Tom Stanley
4 months ago - 9 minute read

Tom Stanley: “A Quieter Week But Plenty For The Notebook”

Dubai and Ireland still provide some quality on the racecourse and Tom picks out a few horses to keep onside.

Not as much action to review as expected this week, for obvious reasons. Dubai and Ireland continued as normal though and there were certainly some performances of note and runners to keep an eye on going forward.

No Need To Write Off North America

Starting with the Meydan action, the two features had two odds-on pokes at the top of the market. Walking Thunder, beaten in the 2000 Guineas, and North America, winner of Round 2 of the Al Maktoum Challenge, had posted massive efforts on their previous starts. If you’re not interested in Meydan betting, apologies (and get interested), but there are angles to play and edges to be found. Huge efforts on the dirt are difficult to back up and horses are often under-priced on subsequent efforts. Both of the above looked different animals this time around.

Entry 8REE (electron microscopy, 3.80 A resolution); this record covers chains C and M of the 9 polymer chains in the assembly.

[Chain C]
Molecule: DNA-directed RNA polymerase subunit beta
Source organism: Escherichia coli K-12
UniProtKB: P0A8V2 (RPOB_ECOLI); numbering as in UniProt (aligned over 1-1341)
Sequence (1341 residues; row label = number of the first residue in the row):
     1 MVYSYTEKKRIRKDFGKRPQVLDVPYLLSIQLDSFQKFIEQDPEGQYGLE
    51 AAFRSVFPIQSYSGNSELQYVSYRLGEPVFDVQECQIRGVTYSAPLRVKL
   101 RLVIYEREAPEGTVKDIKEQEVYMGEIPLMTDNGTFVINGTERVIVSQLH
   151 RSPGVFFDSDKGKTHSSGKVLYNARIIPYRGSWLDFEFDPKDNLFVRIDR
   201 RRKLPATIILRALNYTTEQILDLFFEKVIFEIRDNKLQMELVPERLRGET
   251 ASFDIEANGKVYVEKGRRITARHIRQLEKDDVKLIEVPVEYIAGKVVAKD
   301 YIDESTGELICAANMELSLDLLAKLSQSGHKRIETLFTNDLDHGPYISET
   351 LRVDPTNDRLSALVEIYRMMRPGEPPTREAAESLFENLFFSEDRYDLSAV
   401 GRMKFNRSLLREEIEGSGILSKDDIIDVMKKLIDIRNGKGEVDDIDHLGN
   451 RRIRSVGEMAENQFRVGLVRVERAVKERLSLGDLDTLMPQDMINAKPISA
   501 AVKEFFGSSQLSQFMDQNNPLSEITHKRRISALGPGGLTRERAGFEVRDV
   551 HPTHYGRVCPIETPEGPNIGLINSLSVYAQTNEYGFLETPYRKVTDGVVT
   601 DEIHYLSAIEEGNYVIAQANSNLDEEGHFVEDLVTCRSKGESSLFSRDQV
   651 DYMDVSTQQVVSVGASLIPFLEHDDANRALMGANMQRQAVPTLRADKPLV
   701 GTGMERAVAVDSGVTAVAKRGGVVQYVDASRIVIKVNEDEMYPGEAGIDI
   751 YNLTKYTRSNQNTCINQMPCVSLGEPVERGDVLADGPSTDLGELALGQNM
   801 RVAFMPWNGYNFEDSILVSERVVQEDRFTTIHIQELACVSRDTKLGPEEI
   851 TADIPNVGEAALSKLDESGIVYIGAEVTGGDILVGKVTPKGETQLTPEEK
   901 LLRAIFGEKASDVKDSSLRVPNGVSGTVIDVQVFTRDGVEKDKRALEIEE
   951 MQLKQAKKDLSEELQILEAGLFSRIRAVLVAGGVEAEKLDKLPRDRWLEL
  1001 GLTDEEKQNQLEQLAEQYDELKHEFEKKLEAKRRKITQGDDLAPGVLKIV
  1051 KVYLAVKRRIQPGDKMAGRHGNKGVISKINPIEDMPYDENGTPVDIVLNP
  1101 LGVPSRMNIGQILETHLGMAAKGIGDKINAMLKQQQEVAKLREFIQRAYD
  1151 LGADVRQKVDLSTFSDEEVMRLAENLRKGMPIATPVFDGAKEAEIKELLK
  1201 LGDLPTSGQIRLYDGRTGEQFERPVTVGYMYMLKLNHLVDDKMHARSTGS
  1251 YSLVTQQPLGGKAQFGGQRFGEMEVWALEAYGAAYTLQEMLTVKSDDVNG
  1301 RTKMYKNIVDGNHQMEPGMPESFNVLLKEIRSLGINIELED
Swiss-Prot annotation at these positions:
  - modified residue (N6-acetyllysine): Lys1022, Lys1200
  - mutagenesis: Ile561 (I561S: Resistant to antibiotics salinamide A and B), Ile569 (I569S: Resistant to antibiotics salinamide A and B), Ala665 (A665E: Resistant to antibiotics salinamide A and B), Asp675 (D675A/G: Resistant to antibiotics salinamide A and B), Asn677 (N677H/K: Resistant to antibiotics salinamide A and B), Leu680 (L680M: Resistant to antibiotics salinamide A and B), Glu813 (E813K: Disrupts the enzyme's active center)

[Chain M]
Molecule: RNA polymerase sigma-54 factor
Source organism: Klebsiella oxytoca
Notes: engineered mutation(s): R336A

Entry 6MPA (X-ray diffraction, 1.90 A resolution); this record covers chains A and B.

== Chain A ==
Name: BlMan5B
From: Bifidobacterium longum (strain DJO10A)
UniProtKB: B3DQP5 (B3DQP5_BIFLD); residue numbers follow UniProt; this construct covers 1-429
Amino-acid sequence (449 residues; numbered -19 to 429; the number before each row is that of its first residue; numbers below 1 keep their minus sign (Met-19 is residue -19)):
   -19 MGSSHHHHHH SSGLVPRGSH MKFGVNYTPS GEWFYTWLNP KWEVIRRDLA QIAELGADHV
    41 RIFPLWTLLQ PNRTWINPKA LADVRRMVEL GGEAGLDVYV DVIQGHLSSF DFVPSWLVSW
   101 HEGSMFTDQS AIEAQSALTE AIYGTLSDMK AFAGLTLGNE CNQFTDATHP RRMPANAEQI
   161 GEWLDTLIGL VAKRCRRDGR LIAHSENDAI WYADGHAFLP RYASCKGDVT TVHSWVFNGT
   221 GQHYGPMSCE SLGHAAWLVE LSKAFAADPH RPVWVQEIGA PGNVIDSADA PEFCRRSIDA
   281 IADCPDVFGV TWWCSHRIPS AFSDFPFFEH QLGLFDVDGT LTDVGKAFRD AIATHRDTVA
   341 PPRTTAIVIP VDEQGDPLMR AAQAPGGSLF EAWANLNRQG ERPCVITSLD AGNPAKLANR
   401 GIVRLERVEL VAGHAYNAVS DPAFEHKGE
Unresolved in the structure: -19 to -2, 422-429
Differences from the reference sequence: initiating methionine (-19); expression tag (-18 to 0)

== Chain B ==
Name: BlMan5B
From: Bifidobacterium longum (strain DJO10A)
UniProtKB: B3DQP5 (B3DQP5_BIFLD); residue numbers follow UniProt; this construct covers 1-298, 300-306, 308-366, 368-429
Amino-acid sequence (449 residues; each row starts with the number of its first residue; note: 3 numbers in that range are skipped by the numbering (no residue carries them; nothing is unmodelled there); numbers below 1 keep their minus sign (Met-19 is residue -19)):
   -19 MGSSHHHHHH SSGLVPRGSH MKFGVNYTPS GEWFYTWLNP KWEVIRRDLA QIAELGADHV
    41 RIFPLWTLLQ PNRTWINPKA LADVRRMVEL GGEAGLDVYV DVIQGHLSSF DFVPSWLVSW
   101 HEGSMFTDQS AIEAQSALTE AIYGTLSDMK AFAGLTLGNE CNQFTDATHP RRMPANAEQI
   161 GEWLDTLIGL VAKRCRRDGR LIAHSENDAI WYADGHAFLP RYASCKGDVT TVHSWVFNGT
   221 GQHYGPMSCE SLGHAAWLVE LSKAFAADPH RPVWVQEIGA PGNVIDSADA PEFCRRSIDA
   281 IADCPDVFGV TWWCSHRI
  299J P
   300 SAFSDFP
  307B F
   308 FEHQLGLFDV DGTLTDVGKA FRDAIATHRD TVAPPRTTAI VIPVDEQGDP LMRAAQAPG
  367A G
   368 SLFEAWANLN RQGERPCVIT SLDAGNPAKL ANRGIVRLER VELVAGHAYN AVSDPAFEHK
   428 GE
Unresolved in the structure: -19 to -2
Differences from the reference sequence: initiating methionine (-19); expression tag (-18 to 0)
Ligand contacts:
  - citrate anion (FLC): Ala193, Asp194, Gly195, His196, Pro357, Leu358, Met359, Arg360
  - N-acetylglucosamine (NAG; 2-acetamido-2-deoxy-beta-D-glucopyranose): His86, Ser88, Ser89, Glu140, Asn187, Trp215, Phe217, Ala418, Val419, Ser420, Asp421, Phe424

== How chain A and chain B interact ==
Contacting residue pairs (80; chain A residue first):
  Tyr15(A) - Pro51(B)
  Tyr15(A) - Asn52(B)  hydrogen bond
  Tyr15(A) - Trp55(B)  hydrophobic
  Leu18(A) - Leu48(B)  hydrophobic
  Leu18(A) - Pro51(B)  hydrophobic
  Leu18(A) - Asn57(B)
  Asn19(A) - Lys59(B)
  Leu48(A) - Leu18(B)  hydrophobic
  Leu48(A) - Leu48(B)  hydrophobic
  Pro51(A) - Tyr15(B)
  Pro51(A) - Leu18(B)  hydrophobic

North America was described by his assistant trainer as weaker and lighter than on his previous start. He’d bolted up but had clearly taken a while to get over it. He still won but was definitely feeling it at the finish. Talk of him idling is nonsense, he was pooped. Now, go back twelve months and he’d posted a career-best in Round 3 of the AMC. His next start was the Dubai World Cup where he missed the break and looked a shadow of the horse who’d won three weeks prior.

Tom makes a strong case for more improvements from North America.

He will now likely be freshened up and go straight to the Dubai World Cup and, with a decent draw, he’ll be tough to beat.

An on-song North America can live with whatever comes over from his namesake. And I’m convinced he’s a superior horse on his day to current champion and favourite Thunder Snow.